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THU0315 Central nervous system involvement in patients with granulomatosis with polyangiitis: a single center experience
  1. GE Fragoulis1,
  2. S Lionaki2,
  3. A Venetsanopoulou1,
  4. PG Vlachoyiannopoulos1,
  5. HM Moutsopoulos1,
  6. AG Tzioufas1
  1. 1Pathophysiology Department
  2. 2Nephrology Department, University of Athens, School of Medicine, Athens, Greece


Background Peripheral nerve involvement is relatively frequently encountered in patients with granulomatosis with polyangiitis (GPA). Central nervous system (CNS) manifestations are reported to occur in about 10% of GPA patients.

Objectives We aimed to estimate the prevalence of CNS involvement in Greek patients with GPA, describe the related clinical characteristics, and identify possible predicting factors for its occurrence. We also compared the clinical picture and long term outcomes of GPA patients with and without CNS involvement.

Methods The medical charts of all patients with ANCA-associated and biopsy proven small vessel vasculitis (AAV), diagnosed in our hospital between 1995–2015, were retrospectively reviewed and GPA patients with CNS involvement were identified. Demographics, serological and clinical features, at the time of AAV diagnosis, of CNS involvement and during the follow-up time, were recorded. Comparisons of disease characteristics and outcomes, including patient survival, relapse rate and treatment-related adverse events, were performed between GPA patients with and without CNS involvement.

Results 77 patients with GPA were identified in our AAV registry. Of these, nine (11.7%) developed CNS manifestations, either at clinical presentation (33.3%) or during the follow-up (66.7%). At the time of CNS involvement, all patients were characterized by increased acute phase reactants and all but one patients had vasculitic manifestations in several other organs/systems and increased titers of ANCA. CNS symptomatology included: sensor and/or sensorimotor symptomatology (33.3%), severe headache and hearing loss (33.3%), delirium and seizures (22.2%), diplopia (11.1%) and cerebellar symptoms (11.1%). Findings from MRI were: cerebral ischemic lesions (55.6%), focal dural thickening with enhancement (22.2%), orbital mass formation (11.1%) and mastoiditis causing facial nerve palsy bilaterally (11.1%). Patients with CNS involvement, compared to those without, at initial AAV diagnosis, experienced vasculitic manifestations of the ENT system more frequently (77.8% versus 25.4%, p=0.004) and they had a lower disease activity, as assessed by the BVAS score, while during the overall course of the disease experienced lung vasculitis less frequently (44.4% vs. 79.4%, p=0.02). Comparisons between GPA patients with and without CNS manifestations did not reveal any differences in long-term outcomes including relapse rate rate/100 person-months, (95% CI) [1.812 (0.920–3.229) Vs 1.033, (0.757–1.378), respectively] (p=0.171), survival (Mantel-Cox test, p=0.244) and treatment-related adverse events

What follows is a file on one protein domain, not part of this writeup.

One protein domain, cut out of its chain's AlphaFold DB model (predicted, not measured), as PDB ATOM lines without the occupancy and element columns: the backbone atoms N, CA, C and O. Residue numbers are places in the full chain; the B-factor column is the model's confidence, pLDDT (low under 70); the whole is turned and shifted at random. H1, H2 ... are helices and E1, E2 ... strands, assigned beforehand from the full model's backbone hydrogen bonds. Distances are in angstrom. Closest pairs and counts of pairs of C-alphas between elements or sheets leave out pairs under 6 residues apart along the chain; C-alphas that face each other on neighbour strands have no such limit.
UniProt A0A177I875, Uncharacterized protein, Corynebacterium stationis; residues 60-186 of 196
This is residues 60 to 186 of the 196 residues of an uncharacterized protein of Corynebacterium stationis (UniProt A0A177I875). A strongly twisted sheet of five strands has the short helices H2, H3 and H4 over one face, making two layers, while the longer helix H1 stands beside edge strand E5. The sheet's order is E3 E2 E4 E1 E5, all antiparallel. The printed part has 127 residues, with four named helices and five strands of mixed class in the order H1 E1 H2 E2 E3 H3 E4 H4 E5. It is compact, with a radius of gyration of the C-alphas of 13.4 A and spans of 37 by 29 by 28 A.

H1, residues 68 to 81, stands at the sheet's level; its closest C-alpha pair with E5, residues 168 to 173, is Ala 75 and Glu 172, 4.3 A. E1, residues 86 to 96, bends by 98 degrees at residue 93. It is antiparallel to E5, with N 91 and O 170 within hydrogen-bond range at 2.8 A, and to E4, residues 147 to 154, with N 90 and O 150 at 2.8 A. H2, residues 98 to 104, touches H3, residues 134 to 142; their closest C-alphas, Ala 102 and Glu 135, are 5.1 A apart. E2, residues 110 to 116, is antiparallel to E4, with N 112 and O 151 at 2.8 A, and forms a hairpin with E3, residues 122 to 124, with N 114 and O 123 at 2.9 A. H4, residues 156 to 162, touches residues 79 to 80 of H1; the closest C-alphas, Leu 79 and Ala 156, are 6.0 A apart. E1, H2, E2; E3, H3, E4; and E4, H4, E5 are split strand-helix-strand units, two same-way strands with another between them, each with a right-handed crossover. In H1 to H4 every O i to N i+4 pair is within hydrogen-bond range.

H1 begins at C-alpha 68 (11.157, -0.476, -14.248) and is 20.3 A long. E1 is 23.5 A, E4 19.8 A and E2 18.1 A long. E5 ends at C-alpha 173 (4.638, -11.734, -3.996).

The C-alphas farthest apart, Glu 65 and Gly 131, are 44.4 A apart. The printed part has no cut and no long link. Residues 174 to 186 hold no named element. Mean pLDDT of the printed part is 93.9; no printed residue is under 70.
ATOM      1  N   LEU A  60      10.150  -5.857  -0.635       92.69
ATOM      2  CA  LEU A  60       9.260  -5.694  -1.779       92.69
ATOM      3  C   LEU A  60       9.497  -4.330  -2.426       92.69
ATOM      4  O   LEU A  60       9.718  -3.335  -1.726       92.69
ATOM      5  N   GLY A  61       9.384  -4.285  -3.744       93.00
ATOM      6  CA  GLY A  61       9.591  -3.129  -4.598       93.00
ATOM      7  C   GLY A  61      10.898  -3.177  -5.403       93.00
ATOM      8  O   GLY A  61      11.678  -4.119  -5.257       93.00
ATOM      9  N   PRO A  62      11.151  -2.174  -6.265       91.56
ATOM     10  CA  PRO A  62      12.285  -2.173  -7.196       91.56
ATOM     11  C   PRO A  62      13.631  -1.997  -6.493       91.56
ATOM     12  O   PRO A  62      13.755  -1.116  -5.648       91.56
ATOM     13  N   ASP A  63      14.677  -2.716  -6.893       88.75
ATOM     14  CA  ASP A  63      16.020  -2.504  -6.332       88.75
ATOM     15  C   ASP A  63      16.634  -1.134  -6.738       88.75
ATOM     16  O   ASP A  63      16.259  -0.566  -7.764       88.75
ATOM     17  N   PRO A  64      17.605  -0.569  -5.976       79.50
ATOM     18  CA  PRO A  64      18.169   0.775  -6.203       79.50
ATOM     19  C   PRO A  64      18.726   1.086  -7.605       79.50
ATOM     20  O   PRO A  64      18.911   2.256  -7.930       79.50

Conclusions CNS involvement was recorded in 11.7% of our GPA patients, either during the initial phase or as a late disease sequela. ENT involvement and low BVAS score at disease onset were more common in GPA patients with CNS manifestations. Based on our results, CNS involvement did not affect the long term outcomes of GPA patients.

Disclosure of Interest None declared

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